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Van Vactor v. Wells Fargo Bank, N.A.

United States District Court, Ninth Circuit

June 14, 2013


CHRISTINA A. SNYDER, District Judge.


Proceedings: (In Chambers:) ORDER REMANDING CASE


On July 4, 2012, plaintiffs Jacqueline N. Merriman-Van Vactor and Carlton D. Van Vactor initiated the instant action in the Los Angeles County Superior Court against defendant Wells Fargo Bank, N.A. Plaintiffs assert the following ten claims for relief: (1) fraud; (2) demand for accounting; (3) intentional misrepresentation; (4) negligent misrepresentation; (5) promissory fraud; (6) violations of Cal. Civil Code §§ 2924 and 2923.5; (7) breach of the implied covenant of good faith and fair dealing; (8) negligence; (9) violations of Cal. Bus. & Prof. Code § 17200, including an improper denial of plaintiffs' application for assistance under the Home Affordable Mortgage Program ("HAMP"); and (10) negligent infliction of emotional distress.

On April 1, 2013, defendant filed a notice of removal. Defendant contended that this Court has jurisdiction on the basis of both diversity and the presence of a federal question. In terms of the federal question, defendant contended that because plaintiffs' UCL claim under § 17200 alleges HAMP violations, the claim "arises under" federal law. See Cordon v. Wachovia Mortg. , 776 F.Supp.2d 1029, 1036 (N.D. Cal. 2011).

On June 4, 2013, this Court issued an Order to Show Cause asserting that there was neither diversity nor federal question jurisdiction.[1] Defendant replied on June 11, 2013.


Cases raising a question "arising under the Constitution, laws, or treaties of the United States" may be removed to federal court. 28 U.S.C. § 1331. Whether a case arises under federal law is generally determined by the well-pleaded complaint rule: "a right or immunity created by the Constitution or laws of the United States must be an element, and an essential one, of the plaintiff's cause of action." California Shock Trauma Air Rescue v. State Comp. Ins. Fund , 636 F.3d 538, 541 (9th Cir. 2011) (citations omitted).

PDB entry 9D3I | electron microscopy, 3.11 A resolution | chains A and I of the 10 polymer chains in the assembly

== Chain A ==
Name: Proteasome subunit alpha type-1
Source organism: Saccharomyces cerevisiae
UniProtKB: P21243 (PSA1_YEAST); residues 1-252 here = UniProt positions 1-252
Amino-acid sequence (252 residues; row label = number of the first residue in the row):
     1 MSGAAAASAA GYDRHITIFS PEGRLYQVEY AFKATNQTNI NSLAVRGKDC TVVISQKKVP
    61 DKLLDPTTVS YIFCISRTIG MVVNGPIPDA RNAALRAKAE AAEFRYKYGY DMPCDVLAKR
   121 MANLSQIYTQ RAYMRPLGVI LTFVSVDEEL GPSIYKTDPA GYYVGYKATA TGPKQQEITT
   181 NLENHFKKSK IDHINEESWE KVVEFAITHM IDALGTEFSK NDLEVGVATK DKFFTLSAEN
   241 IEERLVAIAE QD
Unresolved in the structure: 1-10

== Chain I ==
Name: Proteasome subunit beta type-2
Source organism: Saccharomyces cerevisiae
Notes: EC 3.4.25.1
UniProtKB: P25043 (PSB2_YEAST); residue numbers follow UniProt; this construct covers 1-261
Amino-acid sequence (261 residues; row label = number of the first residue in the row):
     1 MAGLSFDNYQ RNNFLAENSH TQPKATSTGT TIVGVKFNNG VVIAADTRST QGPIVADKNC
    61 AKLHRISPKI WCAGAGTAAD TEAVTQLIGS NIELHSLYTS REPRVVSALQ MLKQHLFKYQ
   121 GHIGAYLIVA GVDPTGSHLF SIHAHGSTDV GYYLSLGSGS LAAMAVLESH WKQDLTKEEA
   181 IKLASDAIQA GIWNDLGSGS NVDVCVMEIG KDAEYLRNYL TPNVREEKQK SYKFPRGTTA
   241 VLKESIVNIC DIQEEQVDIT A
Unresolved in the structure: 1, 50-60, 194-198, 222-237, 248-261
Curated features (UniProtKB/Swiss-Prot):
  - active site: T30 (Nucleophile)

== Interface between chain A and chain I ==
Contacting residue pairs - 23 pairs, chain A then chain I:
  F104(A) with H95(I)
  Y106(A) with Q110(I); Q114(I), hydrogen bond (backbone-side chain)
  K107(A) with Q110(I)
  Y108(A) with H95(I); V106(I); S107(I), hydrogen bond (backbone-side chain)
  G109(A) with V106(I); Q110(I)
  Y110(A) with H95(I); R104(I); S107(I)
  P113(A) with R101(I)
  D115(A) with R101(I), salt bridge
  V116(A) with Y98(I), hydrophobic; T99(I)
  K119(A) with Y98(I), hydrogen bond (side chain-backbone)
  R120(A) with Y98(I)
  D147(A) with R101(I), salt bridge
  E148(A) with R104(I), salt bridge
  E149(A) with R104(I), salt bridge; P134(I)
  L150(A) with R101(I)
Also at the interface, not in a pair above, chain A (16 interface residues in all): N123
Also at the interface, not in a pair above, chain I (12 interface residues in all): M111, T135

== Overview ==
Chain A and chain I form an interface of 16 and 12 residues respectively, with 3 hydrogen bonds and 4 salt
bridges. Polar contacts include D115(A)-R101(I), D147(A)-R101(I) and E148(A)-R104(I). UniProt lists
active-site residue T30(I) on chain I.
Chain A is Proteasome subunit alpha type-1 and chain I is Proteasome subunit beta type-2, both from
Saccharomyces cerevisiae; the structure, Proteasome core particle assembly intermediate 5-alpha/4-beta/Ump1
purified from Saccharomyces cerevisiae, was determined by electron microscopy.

The Supreme Court has recently clarified when federal question jurisdiction may arise even where the claim itself originates from state law. In particular, "federal jurisdiction over a state law claim will lie if a federal issue is: (1) necessarily raised, (2) actually disputed, (3) substantial, and (4) capable of resolution in federal court without disrupting the federal-state balance approved by Congress." Gunn v. Minton, ___ U.S. ___ , 133 S.Ct. 1059, 1065 (2013). Under this test, "it is not enough that the federal issue be significant to the particular parties in the immediate suit[;]... the substantiality inquiry... looks instead to the importance of the issue to the federal system as a whole." 133 S.Ct. at 1066.


Defendant offers two primary arguments with respect to why removal of this case was proper. First, defendant contends that One & Ken Valley Hous. Group v. Me. State Hous. Auth., ___ F.3d ___, 2013 U.S.App. LEXIS 9678 (1st Cir. May 14, 2013), should control the Court's analysis. Second, defendant argues that, standing alone, this case fulfills all of the factors in Gunn , 133 S.Ct. at 1065, such that federal jurisdiction is proper.